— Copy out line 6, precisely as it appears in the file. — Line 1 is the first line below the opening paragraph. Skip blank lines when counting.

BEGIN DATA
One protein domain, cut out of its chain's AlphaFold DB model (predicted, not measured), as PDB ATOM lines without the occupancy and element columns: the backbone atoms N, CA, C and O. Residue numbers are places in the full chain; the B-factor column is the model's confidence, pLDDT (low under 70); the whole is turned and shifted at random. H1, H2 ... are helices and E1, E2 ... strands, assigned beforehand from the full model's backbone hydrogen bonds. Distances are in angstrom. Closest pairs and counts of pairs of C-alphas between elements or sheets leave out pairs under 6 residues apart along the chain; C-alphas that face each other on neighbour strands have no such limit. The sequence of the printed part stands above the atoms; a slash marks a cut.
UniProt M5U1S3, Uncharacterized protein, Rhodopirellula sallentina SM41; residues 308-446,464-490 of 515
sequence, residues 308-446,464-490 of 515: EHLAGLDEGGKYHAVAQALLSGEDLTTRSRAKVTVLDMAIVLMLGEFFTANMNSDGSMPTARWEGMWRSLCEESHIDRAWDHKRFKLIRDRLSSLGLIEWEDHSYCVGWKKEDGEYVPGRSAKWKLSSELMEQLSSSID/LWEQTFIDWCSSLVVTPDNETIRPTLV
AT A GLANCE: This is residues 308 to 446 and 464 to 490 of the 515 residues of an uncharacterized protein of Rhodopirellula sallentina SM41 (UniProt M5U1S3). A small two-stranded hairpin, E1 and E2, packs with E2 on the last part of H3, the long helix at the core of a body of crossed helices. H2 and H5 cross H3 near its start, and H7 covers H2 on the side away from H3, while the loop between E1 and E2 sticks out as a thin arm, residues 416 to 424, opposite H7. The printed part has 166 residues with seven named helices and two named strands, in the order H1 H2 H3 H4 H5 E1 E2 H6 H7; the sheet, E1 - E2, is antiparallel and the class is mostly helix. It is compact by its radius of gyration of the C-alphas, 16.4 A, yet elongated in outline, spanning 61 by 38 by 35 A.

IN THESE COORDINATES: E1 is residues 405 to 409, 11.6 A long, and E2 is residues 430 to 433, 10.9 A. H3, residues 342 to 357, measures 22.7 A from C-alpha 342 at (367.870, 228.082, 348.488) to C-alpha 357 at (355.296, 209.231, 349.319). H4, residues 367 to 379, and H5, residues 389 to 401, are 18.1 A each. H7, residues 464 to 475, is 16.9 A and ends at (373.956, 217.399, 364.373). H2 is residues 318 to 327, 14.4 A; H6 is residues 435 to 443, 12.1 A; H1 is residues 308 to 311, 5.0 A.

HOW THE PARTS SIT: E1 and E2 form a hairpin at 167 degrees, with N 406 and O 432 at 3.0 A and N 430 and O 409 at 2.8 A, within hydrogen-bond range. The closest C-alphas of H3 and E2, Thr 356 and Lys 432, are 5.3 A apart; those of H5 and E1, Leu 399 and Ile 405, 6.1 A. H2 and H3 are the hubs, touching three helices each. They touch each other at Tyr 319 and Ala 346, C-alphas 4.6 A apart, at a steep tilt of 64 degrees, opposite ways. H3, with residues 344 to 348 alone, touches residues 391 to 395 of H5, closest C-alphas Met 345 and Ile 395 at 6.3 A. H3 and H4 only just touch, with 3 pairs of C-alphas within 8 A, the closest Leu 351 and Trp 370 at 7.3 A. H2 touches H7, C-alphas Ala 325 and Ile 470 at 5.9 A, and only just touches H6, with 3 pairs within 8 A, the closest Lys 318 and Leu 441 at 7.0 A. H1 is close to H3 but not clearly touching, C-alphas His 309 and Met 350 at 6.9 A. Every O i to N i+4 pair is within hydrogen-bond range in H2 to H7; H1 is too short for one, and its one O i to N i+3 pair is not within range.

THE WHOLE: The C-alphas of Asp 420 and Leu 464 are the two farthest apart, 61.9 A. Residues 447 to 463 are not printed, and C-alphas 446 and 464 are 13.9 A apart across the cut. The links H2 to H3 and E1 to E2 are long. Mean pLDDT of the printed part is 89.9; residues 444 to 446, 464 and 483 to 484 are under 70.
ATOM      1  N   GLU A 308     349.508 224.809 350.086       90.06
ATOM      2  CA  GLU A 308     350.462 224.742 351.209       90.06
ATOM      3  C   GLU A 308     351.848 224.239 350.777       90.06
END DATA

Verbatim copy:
THE WHOLE: The C-alphas of Asp 420 and Leu 464 are the two farthest apart, 61.9 A. Residues 447 to 463 are not printed, and C-alphas 446 and 464 are 13.9 A apart across the cut. The links H2 to H3 and E1 to E2 are long. Mean pLDDT of the printed part is 89.9; residues 444 to 446, 464 and 483 to 484 are under 70.